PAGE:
The RBS CLI Tool

One important consideration the Ruby team had when developing RBS was to ship a CLI tool that could help developers to try it out and learn how to use it. It’s called rbs and comes by default with Ruby 3. If you still haven’t upgraded your Ruby version, you can add its gem directly to your project, as well:

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➜  gem install rbs

The command rbs help will show the command usage along with the available commands.

List of available commands List of available commands

Most of these commands focus on parsing and analyzing the Ruby code structures. For example, the command ancestors sweeps the hierarchical structure of a given class to check for its ancestors:

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  rbs ancestors ::String
::String
::Comparable
::Object
::Kernel
::BasicObject

The command methods displays all the method structures of a given class:

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  rbs methods ::String
! (public)
!= (public)
!~ (public)
...
Array (private)
Complex (private)
Float (private)
...
autoload? (private)
b (public)
between? (public)
...

Want to see a specific method structure? Go for method:

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  rbs method ::String split
::String#split
  defined_in: ::String
  implementation: ::String
  accessibility: public
  types:
      (?::Regexp | ::string pattern, ?::int limit) -> ::Array[::String]
    | (?::Regexp | ::string pattern, ?::int limit) { (::String) -> void } -> self

For those starting with RBS today, the command prototype can help a lot with scaffolding types for classes that already exist. The command generates prototypes of RBS files.

Let’s take the previous Test < Super inheritance example and save the code into a file called appsignal.rb. Then, run the following command:

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➜  rbs prototype rb appsignal.rb

Since the command allows for rb, rbi, and runtime generators, you need to provide the specific type of file you’re scaffolding right after the prototype command, followed by the file pathname.

The following is the result of the execution:

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class Super
  def initialize: (untyped val) -> untyped

  def val?: () -> untyped
end

class Test < Super
  def initialize: (untyped val, ?flag: bool flag) -> untyped

  def flag?: () -> untyped
end

Pretty similar to our first RBS version. As mentioned earlier, the tool marks as untyped any type that couldn’t be guessed.

It also counts for method returns. Notice the return type of the flag definition. As a developer, you’re probably sure that the method always returns a boolean, but due to Ruby’s dynamic nature, the tool is unable to 100% say that it is so.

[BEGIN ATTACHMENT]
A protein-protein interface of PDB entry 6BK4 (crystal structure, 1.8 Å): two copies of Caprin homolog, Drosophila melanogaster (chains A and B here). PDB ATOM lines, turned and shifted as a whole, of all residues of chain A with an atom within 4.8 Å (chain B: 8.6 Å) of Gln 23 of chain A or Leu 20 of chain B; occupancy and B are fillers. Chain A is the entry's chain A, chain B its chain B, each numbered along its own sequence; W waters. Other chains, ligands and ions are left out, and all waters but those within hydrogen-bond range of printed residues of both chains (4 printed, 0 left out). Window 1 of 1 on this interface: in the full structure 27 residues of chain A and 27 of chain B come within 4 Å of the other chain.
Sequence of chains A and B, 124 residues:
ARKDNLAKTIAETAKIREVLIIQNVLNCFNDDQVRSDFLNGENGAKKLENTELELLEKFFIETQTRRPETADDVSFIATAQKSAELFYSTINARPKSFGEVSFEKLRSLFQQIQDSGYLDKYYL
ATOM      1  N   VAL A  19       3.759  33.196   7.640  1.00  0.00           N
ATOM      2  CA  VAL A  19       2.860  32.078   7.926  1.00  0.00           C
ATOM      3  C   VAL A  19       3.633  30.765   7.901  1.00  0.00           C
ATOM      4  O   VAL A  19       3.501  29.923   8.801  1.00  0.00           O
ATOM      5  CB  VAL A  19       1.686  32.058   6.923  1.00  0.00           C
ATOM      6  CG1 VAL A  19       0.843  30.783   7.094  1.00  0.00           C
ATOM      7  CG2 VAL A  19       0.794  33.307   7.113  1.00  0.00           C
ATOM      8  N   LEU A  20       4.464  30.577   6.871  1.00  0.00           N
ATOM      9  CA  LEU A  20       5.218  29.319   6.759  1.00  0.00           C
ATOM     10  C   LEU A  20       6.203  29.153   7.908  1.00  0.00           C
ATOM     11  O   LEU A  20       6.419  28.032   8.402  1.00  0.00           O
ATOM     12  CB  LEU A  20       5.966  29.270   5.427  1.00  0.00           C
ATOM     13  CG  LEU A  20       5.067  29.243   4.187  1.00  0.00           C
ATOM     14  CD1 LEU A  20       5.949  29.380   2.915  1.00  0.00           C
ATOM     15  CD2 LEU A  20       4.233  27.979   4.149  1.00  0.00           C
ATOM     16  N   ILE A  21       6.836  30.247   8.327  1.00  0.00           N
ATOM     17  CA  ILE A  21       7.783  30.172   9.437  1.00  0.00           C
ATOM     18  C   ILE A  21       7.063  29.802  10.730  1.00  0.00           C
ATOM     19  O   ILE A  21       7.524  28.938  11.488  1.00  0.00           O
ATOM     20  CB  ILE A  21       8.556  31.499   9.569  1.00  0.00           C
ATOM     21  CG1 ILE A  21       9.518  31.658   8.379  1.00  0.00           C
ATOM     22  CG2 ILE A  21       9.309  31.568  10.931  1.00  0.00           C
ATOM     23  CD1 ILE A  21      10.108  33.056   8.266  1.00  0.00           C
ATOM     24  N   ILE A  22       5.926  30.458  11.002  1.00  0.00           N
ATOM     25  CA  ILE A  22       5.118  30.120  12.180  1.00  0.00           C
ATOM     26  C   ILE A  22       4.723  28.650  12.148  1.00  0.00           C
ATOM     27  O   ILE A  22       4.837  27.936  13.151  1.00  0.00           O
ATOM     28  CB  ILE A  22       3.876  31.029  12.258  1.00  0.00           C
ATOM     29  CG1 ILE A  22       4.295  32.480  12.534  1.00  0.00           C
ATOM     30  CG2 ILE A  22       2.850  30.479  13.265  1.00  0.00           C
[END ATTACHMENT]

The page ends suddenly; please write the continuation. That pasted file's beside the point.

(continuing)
And that’s when another Ruby 3 child comes to the rescue: the TypeProf.

The TypeProf Tool

TypeProf is a type analysis tool for Ruby that was created on top of some syntax tree interpretation.

Despite still being experimental, it has proved to be very powerful when it comes to understanding what your code is trying to do.

If you don’t have Ruby 3 yet, simply add the gem to your project:

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➜  gem install typeprof

Now, let’s run the same appsignal.rb file against it:

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➜  typeprof appsignal.rb

This is the output:

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# Classes
class Super
  @val: untyped
  def initialize: (untyped) -> untyped
  def val?: -> untyped
end

class Test < Super
  @val: untyped
  @flag: true

  def initialize: (untyped, ?flag: true) -> true
  def flag?: -> true
end

Note how the flag is mapped now. This is only possible because, unlike what the RBS prototype does, the TypeProf scans the method’s body trying to understand what actions are being performed over that specific variable. Since it couldn’t identify any direct change to this variable, TypeProf safely mapped the method return as a boolean.

Consider, for example, that TypeProf will have access to other classes that instantiate and use the Test class. With that in hand, it can go even deeper into your code and fine-tune its predictions. Say that the following code snippet is added at the end of the appsignal.rb file:

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testSub = Test.new("My value", "My value" == "")
testSup = Super.new("My value")

And that you changed the initialize method signature to the following:

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def initialize(val, flag)

When you re-run the command, this should be the output:

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# Classes
class Super
  @val: String

  def initialize: (String) -> String
  def val?: -> String
end

class Test < Super
  @val: String
  @flag: bool

  def initialize: (String val, bool flag) -> bool
  def flag?: -> bool
end

Super cool!

TypeProf can’t deal with inherited attributes very well. That’s why we’re instantiating a new Super object. Otherwise, it wouldn’t get that val is a String.

The major pro of TypeProf is its safety. Whenever it’s unable to figure something out for sure, then untyped will be returned.

Partial RBS Specification